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November 13, 2018

Knowing that I have to power to control my addictions is great. I knew I had the power for the twenty-five years that I simply could not control my addictions. But I knew that I could, if I wanted to. I just didn’t want to. So, maybe, just maybe the key to contented sobriety has more to do with wanting it than it has to do with not being able to control it? After all, if I really wanted it, I would not have willingly given control to the booze, and could have simply stayed sober and saved a lot of people a lot of pain. What kind of monster would allow the people he loves to suffer?

Captain Michael Morse, retired, Providence Fire Department

An addicted one!

I lacked the courage to change that which I could, and did not possess the serenity to accept what I could not, so I did what an good alcoholic would do: I decided that it was all nonsense, threw wisdom out the window and kept on drinking. I spend a lot of time with people like me; people who struggle with addiction. Nearly every one of us had to come to grips with our powerlessness over that which addicted us. For some, it was a relief; knowing that the game was fixed and always had been made it easier to accept. For others, admitting powerlessness was akin to death. We value our freedom far too much to have it hindered by anything we cannot control. We fought our powerlessness with everything we had, only to fail again and again. Only after it became abundantly clear that by allowing the possibility that we are powerless into our minds we might find some relief did we do so.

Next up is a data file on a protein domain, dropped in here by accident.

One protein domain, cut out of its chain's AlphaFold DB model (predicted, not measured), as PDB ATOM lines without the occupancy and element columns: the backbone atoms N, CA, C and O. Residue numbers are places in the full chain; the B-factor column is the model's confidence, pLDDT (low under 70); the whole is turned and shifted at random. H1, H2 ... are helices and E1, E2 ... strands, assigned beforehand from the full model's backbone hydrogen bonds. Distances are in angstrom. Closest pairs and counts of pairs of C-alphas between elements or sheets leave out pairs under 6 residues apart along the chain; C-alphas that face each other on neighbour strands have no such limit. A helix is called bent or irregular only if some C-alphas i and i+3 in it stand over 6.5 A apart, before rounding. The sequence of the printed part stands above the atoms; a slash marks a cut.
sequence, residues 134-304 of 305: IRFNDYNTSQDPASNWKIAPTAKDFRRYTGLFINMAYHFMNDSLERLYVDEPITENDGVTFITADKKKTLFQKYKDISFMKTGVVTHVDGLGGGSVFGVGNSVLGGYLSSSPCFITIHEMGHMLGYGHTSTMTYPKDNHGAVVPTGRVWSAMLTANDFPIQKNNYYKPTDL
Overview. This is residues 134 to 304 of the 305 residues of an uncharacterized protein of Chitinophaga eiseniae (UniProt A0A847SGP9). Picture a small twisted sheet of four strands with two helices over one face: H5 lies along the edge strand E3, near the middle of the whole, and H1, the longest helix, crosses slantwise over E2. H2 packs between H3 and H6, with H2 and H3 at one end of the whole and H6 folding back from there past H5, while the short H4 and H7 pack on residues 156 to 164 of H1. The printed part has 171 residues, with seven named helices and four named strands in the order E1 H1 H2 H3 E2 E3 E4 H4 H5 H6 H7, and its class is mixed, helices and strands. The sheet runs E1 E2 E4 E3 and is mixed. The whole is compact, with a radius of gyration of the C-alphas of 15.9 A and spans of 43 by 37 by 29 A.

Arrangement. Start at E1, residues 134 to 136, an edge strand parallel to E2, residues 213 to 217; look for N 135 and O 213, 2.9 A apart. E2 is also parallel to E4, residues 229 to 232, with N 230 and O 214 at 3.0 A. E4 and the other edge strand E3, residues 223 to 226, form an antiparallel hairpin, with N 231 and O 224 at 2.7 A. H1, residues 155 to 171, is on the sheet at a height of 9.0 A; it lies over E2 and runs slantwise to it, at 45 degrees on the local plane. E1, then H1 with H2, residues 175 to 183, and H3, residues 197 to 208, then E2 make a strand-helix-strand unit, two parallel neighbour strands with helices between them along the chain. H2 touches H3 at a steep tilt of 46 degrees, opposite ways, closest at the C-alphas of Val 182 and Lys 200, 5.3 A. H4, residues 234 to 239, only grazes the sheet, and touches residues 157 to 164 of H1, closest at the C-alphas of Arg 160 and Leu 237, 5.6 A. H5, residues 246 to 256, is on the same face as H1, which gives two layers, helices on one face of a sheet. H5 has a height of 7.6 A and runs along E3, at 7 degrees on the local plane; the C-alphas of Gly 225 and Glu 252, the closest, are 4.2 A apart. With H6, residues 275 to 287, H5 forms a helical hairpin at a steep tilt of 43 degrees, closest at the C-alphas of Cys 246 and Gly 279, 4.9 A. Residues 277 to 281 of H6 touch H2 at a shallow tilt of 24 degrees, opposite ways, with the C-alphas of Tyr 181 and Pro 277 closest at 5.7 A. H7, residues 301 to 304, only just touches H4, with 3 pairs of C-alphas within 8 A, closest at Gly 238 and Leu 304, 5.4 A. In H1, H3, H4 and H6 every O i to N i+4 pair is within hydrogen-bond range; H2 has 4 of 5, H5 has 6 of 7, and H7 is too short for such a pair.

Addiction is only one of the many things I am powerless over. Admitting this does not make me weak, I do not waste time fighting an inevitable fact. All of us are powerless. Not one of us alive today will be here a hundred or so years from now. I will not be here forever, and that is okay.  It is remarkable how “accepting things we cannot change” makes “changing things we cannot accept” possible.  We may be powerless over many things, but not all. Knowing the difference makes the difference between success and failure. Alcohol may have power over me when it enters my bloodstream, but if it is not allowed access it has no power. That power diverts right back to where it belongs.

To Me.

“God, (of my choosing) grant me the serenity to accept the things I cannot change, Courage to change the things I can, And wisdom to know the difference.”

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